A study paid for by the San Antonio Chamber of Commerce details the impacts of water shortages on the city's future growth. Jobs, spending, migration are all affected drastically if the city continues to grow without making proper accommodations, argues the study.
Bitcoin, the digital currency, is still a little mysterious to most people. The peer-to-peer payment network can be earned by "mining," or maintaining critical infrastructure for the network, as well as through goods, services and traditional currencies. A federal judge in Texas recently ruled bitcoins are money.
San Antonio Water System officials are in talks to find a supply of water in addition to the Edwards Aquifer to meet growth demands over the next few decades.
The San Antonio Chamber of Commerce has joined the discussion with a new study, the Impact of Potential Water Shortages on San Antonio’s Economy, which illustrates the link between long-term water needs and San Antonio’s economy.
A poll released this week by the University of Texas shows 49-percent of Texans support making possession of marijuana legal, and it’s these statistics -- along with a shift in attitudes amongst elected officials -- that has caused one of the nation's most powerful marijuana advocacy groups to set up shop in Austin.
Fronteras: Some Maricopa County sheriff’s deputies in Arizona have agreed to go through a round of cultural training to help curb tensions with indigenous and Latino residents. Some members of San Diego's LGBT community are not embracing a new ad by Republican congressional candidate Carl DeMaio, who is gay. Authorities are seeing a huge increase in Central American asylum-seekers at the nation's borders. Also, a conversation with Pulitzer Prize-winning author and journalist Sonia Nazario about the surge in immigrants from Central America.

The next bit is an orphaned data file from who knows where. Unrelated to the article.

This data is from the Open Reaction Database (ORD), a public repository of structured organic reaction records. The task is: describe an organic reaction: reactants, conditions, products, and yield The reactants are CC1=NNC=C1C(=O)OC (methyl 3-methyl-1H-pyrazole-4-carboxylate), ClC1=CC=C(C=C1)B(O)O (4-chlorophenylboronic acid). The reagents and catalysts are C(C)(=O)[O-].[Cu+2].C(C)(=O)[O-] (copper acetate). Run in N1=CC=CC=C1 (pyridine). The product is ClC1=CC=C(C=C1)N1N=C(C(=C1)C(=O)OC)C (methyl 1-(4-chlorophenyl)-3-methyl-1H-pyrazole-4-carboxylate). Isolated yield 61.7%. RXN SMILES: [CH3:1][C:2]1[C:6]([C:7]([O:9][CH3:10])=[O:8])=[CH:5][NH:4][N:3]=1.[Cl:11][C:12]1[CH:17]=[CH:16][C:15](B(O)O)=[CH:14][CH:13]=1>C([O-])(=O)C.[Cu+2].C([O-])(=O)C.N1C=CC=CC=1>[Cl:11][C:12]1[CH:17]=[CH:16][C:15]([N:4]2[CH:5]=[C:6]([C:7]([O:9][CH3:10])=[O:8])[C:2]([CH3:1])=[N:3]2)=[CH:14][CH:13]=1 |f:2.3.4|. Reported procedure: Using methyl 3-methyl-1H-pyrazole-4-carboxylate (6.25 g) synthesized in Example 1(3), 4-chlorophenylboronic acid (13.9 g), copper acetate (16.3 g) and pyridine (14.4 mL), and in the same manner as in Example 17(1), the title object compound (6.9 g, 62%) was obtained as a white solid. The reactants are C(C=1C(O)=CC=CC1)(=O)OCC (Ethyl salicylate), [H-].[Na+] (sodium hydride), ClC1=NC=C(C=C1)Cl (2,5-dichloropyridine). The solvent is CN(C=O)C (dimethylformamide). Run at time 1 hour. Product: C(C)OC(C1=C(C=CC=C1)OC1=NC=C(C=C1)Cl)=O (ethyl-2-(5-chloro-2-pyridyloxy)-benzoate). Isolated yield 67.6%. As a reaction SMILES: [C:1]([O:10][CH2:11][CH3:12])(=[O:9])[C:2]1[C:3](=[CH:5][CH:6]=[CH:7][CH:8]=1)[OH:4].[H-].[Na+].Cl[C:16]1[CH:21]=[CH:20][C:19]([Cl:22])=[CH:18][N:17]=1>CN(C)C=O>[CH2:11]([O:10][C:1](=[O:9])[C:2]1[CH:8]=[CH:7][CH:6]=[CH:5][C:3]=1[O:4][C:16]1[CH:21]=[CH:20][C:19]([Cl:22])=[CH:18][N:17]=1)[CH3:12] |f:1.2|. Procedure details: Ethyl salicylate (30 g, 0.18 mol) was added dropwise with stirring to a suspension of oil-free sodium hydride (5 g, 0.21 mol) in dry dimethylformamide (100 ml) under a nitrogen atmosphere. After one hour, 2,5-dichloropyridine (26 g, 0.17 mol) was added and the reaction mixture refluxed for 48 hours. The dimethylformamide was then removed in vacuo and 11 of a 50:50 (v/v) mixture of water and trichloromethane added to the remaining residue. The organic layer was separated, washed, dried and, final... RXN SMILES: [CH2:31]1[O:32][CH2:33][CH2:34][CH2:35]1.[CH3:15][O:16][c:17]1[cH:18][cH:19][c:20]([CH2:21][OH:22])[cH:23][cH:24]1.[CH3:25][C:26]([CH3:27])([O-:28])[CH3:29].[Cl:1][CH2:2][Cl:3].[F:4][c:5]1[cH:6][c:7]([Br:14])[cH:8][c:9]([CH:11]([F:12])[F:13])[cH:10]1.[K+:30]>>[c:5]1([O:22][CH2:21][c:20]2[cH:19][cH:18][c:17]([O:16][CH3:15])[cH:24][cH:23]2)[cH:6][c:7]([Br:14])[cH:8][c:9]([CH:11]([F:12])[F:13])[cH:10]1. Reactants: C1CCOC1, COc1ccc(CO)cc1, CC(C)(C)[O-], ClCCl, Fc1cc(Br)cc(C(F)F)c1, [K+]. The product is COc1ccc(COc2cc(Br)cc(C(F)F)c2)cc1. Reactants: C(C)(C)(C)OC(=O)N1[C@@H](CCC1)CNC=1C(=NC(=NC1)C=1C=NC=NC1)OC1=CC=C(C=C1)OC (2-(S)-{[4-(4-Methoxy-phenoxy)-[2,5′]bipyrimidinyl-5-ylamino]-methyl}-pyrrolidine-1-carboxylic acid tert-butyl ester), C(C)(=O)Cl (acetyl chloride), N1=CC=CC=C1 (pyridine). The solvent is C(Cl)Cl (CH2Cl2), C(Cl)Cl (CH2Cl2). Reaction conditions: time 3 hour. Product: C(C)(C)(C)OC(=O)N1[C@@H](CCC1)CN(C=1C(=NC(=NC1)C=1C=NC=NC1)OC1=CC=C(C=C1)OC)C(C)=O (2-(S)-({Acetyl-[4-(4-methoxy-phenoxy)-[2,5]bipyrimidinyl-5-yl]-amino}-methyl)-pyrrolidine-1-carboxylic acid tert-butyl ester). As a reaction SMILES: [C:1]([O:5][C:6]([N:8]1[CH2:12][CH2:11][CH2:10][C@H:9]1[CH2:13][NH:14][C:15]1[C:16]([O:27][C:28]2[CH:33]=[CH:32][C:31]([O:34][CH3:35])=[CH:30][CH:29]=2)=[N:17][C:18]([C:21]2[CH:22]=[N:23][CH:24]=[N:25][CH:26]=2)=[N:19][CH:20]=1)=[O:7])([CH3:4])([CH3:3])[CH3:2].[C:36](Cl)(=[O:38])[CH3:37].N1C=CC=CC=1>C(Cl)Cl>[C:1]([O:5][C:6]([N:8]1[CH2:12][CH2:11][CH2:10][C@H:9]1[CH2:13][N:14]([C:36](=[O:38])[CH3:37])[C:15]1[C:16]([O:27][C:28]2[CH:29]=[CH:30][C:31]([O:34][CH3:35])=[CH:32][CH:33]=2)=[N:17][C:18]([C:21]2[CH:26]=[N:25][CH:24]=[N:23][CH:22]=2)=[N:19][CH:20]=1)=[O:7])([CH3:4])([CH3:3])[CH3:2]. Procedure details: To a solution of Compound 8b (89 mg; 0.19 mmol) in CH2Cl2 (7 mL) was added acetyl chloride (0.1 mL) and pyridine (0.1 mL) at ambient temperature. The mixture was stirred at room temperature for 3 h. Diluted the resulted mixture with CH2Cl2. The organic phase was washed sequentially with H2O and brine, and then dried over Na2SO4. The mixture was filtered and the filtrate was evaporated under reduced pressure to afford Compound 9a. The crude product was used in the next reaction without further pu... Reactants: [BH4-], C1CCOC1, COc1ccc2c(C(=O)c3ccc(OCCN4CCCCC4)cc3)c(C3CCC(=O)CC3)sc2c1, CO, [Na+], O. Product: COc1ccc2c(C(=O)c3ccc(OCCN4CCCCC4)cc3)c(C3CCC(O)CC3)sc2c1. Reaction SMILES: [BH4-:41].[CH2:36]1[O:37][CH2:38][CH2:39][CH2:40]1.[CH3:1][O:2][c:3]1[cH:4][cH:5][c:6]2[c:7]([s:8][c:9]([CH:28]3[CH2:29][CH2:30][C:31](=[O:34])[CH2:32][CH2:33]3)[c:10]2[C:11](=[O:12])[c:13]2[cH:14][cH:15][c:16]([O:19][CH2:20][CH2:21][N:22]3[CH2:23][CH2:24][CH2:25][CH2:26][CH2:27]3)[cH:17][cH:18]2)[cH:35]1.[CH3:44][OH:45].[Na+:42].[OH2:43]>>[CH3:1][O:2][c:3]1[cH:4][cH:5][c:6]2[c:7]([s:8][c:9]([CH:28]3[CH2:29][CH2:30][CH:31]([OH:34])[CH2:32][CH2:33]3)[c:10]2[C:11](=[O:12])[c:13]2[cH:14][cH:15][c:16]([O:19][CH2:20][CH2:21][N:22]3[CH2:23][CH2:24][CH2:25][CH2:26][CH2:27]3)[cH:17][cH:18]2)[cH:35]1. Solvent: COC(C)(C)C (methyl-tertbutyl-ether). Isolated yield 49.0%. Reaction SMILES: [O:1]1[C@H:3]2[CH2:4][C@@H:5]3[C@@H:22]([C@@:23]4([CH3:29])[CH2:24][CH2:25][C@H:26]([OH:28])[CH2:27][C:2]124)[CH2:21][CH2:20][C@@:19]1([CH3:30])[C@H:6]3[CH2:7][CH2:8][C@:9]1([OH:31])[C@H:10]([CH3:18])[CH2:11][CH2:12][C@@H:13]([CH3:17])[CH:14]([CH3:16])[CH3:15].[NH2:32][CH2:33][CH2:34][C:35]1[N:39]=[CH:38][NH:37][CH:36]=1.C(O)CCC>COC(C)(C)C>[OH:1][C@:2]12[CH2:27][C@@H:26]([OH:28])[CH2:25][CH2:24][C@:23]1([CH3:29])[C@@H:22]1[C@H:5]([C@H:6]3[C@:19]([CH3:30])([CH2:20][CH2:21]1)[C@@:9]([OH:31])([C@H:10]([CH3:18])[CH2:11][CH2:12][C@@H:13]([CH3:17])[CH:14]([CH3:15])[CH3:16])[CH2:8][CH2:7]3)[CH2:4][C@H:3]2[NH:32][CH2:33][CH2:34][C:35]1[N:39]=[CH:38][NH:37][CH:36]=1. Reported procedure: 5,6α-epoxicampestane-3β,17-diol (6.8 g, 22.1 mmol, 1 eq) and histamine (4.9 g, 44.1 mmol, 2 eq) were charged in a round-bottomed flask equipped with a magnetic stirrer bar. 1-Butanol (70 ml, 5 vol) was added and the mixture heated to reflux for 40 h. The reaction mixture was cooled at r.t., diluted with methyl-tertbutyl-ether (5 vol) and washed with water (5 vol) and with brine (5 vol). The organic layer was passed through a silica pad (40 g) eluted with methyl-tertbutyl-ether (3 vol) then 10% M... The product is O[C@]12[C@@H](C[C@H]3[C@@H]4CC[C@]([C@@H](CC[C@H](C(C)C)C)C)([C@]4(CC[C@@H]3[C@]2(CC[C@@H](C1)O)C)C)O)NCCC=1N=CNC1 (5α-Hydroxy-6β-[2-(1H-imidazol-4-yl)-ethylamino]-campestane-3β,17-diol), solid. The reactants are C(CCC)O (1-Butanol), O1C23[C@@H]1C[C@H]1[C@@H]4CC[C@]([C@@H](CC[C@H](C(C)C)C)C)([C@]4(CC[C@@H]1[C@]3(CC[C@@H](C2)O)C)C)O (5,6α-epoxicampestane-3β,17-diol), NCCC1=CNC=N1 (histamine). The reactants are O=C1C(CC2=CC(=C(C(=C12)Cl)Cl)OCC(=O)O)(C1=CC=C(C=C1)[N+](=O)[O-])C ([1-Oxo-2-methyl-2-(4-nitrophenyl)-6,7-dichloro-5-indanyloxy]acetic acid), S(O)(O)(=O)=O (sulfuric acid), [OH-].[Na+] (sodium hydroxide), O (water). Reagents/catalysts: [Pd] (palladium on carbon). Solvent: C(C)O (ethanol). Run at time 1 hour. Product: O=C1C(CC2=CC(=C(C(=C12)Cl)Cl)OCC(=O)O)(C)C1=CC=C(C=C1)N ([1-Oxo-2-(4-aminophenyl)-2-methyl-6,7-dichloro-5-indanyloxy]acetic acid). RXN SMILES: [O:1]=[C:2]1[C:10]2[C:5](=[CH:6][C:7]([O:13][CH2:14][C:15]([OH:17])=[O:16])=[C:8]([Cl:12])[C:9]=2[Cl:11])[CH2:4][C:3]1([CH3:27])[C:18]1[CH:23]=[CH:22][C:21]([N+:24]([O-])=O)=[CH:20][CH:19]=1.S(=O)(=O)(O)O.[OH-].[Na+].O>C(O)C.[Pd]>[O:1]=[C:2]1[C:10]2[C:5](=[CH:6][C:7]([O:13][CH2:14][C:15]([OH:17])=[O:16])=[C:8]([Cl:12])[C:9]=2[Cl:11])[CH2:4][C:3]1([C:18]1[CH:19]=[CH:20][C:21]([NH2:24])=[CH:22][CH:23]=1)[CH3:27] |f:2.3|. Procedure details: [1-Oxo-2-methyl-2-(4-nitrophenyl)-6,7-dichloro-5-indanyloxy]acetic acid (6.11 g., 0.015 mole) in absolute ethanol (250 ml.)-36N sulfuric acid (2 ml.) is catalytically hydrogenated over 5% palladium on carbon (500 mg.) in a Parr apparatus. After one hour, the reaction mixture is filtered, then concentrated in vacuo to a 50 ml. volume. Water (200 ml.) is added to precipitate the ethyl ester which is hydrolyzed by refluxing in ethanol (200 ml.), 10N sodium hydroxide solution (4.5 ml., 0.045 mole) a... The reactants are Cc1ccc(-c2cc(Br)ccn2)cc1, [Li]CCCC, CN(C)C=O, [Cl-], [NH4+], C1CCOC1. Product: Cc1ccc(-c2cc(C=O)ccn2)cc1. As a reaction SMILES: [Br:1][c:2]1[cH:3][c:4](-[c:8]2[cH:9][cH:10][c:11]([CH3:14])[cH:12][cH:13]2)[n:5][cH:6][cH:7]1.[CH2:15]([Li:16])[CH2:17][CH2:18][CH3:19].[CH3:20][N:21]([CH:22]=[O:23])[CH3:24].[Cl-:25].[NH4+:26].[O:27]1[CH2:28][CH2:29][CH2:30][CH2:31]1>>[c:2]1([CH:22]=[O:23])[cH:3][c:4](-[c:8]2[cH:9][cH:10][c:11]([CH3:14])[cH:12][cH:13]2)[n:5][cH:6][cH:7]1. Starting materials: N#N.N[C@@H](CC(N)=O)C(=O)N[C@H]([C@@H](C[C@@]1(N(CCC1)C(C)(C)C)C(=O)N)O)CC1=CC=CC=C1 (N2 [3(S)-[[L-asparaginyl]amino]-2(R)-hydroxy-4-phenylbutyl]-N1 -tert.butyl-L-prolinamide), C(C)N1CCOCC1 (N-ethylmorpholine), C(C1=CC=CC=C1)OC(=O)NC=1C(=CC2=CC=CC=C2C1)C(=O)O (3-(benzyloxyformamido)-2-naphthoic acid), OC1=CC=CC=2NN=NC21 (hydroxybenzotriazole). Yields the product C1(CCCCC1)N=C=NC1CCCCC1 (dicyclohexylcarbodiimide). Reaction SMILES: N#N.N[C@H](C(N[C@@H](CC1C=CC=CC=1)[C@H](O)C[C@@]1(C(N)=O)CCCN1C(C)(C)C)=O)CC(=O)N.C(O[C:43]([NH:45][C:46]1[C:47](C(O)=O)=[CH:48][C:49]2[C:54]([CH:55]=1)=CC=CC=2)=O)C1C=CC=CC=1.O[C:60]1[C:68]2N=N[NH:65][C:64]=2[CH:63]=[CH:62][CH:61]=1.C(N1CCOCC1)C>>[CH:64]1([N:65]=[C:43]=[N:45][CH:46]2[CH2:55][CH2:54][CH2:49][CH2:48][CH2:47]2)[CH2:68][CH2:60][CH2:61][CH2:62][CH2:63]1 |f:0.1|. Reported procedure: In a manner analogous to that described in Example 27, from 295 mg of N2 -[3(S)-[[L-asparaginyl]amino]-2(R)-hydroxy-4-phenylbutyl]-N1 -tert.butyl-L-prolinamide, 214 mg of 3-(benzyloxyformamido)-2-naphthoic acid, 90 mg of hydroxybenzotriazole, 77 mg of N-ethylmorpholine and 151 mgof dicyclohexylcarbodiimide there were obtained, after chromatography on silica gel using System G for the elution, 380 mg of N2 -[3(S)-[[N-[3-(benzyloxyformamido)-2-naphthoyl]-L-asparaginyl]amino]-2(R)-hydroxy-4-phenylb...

U.S. Secretary of Health and Human Services Kathleen Sebelius made a tour through San Antonio Friday to encourage more people to enroll in health coverage under the Affordable Care Act.
Sebelius joined Bexar County Judge Nelson Wolff on a final push before the March 31 open enrollment deadline to talk about health care and offer examples of people who are satisfied with the Affordable Care Act program.
A new documentary called "Stolen Education" reveals a little-known South Texas story. It all started in the town of Driscoll. It was 1956 and a school there was doing something odd -- and illegal.
“They were placing children with Spanish surnames automatically into three years of first-grade track," explained Enrique Alemán, Executive Producer of the documentary. “They called it a beginner, low and high first grade. Parents found out about that and contacted Dr. Hector P. Garcia, founder of the American GI Forum.”
Texas Matters: Werecap the ruling and reaction in the case challenging Texas' ban on same-sex marriage and a look at the history behind the ban. Also on this show: A new UT/Texas Tribune poll shows how the state is changing. What do outsiders think of Texas politics? Groups push Gov. Perry to regulate stun guns in schools. And how the cold is affecting sea turtles on Padre Island.